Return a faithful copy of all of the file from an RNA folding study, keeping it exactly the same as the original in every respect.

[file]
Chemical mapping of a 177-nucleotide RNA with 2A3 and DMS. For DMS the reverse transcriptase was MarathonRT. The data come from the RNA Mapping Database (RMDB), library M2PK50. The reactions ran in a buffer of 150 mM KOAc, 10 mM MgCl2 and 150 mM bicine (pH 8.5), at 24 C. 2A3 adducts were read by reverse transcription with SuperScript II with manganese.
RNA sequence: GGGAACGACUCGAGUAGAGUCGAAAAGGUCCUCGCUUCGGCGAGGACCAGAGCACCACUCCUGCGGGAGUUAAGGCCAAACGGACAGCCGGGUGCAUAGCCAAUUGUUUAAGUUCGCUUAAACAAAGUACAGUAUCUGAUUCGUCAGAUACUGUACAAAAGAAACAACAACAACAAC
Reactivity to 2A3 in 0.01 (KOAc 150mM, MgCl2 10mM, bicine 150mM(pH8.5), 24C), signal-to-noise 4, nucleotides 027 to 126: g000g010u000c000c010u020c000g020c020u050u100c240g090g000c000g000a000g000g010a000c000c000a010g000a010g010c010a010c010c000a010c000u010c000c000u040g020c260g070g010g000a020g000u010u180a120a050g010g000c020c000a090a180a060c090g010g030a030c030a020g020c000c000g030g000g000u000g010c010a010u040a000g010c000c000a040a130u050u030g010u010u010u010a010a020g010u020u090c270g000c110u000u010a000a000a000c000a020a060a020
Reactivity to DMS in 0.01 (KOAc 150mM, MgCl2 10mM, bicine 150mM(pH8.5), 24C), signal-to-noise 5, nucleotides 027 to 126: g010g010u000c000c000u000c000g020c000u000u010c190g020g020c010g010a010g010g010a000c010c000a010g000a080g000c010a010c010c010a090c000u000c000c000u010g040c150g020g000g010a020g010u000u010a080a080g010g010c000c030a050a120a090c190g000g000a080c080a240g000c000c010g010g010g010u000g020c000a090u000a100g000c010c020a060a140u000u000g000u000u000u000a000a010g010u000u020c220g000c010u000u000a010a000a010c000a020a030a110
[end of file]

Chemical mapping of a 177-nucleotide RNA with 2A3 and DMS. For DMS the reverse transcriptase was MarathonRT. The data come from the RNA Mapping Database (RMDB), library M2PK50. The reactions ran in a buffer of 150 mM KOAc, 10 mM MgCl2 and 150 mM bicine (pH 8.5), at 24 C. 2A3 adducts were read by reverse transcription with SuperScript II with manganese.
RNA sequence: GGGAACGACUCGAGUAGAGUCGAAAAGGUCCUCGCUUCGGCGAGGACCAGAGCACCACUCCUGCGGGAGUUAAGGCCAAACGGACAGCCGGGUGCAUAGCCAAUUGUUUAAGUUCGCUUAAACAAAGUACAGUAUCUGAUUCGUCAGAUACUGUACAAAAGAAACAACAACAACAAC
Reactivity to 2A3 in 0.01 (KOAc 150mM, MgCl2 10mM, bicine 150mM(pH8.5), 24C), signal-to-noise 4, nucleotides 027 to 126: g000g010u000c000c010u020c000g020c020u050u100c240g090g000c000g000a000g000g010a000c000c000a010g000a010g010c010a010c010c000a010c000u010c000c000u040g020c260g070g010g000a020g000u010u180a120a050g010g000c020c000a090a180a060c090g010g030a030c030a020g020c000c000g030g000g000u000g010c010a010u040a000g010c000c000a040a130u050u030g010u010u010u010a010a020g010u020u090c270g000c110u000u010a000a000a000c000a020a060a020
Reactivity to DMS in 0.01 (KOAc 150mM, MgCl2 10mM, bicine 150mM(pH8.5), 24C), signal-to-noise 5, nucleotides 027 to 126: g010g010u000c000c000u000c000g020c000u000u010c190g020g020c010g010a010g010g010a000c010c000a010g000a080g000c010a010c010c010a090c000u000c000c000u010g040c150g020g000g010a020g010u000u010a080a080g010g010c000c030a050a120a090c190g000g000a080c080a240g000c000c010g010g010g010u000g020c000a090u000a100g000c010c020a060a140u000u000g000u000u000u000a000a010g010u000u020c220g000c010u000u000a010a000a010c000a020a030a110